The oft-maligned motivational speech is actually a critical tool for leaders of all kinds. Whether your audience is made up of sales people, clients, church congregants, association members, soldiers, fundraisers, donors, staff, shareholders, your sports team, your constituents or members of your community, all are tacitly saying, “Motivate me.”
Before you recoil from visions of yourself as a high-charged presenter bouncing across the stage and shouting “You can DO it,” as you punch the air in front of you, let me assure you that while this is one slice of the motivational pie, it is not our vision for you. ‘Hype’ and ‘motivation’ are not synonyms. Real motivation is about inspiring people to improve: themselves, their organization, their industry, their community, their world.
Motivation gives people a reason to move. It impels them to action. A motivational speech uses energy, psychology and examples the group can relate to, so that individually and collectively, the audience members will be inclined to follow the actions suggested by the speaker.
While the motivational speech is among the most difficult types to prepare and present, the resulting sales, funding, mandate, and team support make it among the most valuable for the development of your career. Included in this article are 9 significant tips to make you an outstanding motivator, either in speeches or just in daily interaction. Now let’s check out some ideas.
Pick up the pace. Speak quickly. Use short sentences. Move with vigour and purpose. Use large arm movements. Frequently look at different parts of your audience. Just remember to stay in control. Match your eye contact, gestures and movements to your content.
Also remember that leashed energy can be even more effective than overt displays, so range between controlled action and peppiness. Much as a runaway train is exciting, no one wants to follow it.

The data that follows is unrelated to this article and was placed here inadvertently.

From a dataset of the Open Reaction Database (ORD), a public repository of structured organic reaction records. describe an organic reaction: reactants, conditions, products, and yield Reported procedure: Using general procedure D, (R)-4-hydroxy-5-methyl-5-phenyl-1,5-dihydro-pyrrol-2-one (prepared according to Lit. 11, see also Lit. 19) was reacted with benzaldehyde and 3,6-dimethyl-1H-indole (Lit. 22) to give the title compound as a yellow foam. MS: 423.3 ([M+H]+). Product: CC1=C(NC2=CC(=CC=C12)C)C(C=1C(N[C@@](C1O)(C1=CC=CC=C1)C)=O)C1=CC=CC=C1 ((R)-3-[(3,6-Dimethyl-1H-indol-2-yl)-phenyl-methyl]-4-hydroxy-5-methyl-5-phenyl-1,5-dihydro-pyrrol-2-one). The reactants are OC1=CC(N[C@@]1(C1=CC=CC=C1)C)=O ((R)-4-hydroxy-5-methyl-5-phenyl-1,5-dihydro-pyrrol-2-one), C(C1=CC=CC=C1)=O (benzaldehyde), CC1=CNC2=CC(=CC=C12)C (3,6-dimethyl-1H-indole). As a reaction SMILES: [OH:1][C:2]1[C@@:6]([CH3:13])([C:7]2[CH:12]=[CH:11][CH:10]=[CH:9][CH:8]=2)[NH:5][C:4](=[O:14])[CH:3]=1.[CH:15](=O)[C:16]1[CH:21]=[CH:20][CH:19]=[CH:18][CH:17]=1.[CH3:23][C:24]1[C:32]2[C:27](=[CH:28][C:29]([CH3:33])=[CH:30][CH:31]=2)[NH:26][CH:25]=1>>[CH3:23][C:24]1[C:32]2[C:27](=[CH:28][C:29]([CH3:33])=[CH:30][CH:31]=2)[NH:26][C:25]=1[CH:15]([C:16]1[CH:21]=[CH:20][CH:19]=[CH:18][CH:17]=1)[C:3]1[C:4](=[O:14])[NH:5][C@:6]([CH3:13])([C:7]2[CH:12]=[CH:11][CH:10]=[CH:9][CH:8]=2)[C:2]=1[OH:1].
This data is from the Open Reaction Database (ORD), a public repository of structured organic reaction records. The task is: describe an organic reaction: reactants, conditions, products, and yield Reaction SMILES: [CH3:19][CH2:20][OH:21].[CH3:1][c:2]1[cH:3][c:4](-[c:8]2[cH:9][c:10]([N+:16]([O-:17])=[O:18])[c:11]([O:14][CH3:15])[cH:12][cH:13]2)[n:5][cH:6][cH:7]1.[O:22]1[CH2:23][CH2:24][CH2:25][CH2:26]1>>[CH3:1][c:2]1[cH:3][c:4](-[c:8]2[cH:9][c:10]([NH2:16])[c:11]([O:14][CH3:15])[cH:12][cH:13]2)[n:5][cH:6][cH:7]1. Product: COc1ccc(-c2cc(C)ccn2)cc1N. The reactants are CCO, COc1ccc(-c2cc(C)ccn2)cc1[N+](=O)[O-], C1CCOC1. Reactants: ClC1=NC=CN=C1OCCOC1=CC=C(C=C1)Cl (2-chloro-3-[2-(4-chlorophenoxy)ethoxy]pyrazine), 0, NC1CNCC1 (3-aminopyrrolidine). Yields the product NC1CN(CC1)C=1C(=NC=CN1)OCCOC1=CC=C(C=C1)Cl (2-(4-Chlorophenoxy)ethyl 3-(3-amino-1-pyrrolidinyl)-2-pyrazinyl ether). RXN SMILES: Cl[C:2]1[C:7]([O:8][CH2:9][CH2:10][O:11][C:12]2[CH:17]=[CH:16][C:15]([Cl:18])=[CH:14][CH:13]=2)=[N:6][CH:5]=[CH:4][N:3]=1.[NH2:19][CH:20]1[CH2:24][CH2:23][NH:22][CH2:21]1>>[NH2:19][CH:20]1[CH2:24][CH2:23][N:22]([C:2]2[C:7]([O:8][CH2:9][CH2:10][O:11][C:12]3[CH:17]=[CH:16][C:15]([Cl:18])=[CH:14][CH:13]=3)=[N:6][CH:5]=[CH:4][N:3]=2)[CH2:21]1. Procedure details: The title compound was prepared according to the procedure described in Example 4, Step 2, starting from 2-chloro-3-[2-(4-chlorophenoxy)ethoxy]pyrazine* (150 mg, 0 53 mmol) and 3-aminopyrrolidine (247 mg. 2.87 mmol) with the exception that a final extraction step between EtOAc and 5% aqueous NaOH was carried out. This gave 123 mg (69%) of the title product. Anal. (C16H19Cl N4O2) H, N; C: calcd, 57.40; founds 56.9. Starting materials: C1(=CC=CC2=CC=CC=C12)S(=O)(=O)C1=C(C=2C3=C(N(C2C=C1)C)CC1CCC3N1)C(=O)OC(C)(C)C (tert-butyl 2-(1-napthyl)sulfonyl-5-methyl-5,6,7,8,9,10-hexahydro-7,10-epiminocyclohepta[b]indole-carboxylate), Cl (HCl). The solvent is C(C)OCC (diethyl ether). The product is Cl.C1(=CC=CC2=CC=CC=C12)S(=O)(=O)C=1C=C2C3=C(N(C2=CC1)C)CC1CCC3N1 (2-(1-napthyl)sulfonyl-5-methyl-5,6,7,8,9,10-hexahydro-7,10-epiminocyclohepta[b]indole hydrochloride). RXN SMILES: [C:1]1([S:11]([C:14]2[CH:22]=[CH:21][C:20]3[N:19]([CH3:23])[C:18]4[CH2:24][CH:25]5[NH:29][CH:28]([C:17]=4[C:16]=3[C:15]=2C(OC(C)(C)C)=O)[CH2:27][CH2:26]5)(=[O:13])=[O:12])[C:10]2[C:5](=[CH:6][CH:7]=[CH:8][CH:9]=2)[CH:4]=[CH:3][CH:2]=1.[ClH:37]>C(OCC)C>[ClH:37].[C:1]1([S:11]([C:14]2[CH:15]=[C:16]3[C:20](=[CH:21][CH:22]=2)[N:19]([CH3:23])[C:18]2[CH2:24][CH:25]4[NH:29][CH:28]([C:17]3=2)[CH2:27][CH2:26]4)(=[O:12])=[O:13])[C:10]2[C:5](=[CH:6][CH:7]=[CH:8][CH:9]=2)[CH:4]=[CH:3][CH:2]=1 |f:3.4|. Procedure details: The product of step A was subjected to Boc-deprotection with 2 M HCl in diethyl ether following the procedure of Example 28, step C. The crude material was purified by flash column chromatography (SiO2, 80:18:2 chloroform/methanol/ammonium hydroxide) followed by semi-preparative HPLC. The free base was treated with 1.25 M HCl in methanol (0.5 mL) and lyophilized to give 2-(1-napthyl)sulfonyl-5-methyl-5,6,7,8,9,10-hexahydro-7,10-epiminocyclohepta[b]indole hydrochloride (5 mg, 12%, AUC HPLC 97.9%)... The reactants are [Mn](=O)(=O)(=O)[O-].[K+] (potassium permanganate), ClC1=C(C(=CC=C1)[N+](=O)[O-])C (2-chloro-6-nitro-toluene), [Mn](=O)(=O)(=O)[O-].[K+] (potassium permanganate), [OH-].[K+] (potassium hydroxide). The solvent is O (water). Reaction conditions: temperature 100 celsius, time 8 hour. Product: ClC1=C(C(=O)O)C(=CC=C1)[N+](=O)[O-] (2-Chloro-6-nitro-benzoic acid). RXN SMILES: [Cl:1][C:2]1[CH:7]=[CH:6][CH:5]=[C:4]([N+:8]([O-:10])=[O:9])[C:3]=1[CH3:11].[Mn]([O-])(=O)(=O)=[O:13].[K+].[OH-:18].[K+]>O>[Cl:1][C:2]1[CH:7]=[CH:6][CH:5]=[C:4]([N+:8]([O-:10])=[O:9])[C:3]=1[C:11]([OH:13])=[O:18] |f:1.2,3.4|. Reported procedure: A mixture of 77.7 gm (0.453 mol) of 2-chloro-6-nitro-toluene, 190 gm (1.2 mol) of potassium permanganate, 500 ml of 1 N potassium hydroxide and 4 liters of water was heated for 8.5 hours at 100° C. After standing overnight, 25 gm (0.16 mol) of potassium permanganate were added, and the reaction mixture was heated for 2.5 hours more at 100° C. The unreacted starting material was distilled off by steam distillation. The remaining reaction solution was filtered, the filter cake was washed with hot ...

Call out questions. Refer to individuals. Ask for a show of hands. But always keep up the pace.
Be extremely inclusive.
Use “we,” “us,” “our,” or “you” and “yours.” Avoid “I,” “me,” and “my.”
Like the wave of an alternating electrical current, the mood of the presentation should sweep up and down in a continuous flow. Alternate humour, poignancy, statements about positive developments, nostalgia, hard-headed pragmatism and hope for the future.
Stress the benefits to the listeners.
It may be your vision or objective, but if they are to follow your lead, listeners need to be regularly reminded of the benefits to themselves or to those they care about.
Establish attainable short-term goals as the first steps on the path to the broader vision.
Paint a lot of word pictures.
Use them to make the targeted possibilities more familiar and therefore more attainable.
Stories of others who have successfully done what you are asking your listeners to do make it easier for the audience to feel they can do it too. Turn every statistic into a person or a recognizable situation.
Let them dream a little.
Paint a picture of a safer community, leadership in their industry, a greater country, research breakthroughs or funding records. Then, show the audience the pathway to get there.
We recommend that you try these suggestions one at a time in your various motivational speaker jobs over the next few months. By the end of the season you will have developed your motivational skills and your motivational speeches.
Delva Rebin is part of a family of professional speakers. Collectively, Norm, Delva and Niki Rebin have spoken to, trained or coached over one million people. The biggest question they are asked is: “How can I control my public speaking fears?” To get the answer, visit here: http://products.speaktoyoursuccess.com/public-speaking-nerves/.
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Reblogged this on The Sunny Side and commented:
many of us here give presentations, public addresses, and motivational speaches – here are a couple of refresher tips – from our little music school – sending love – S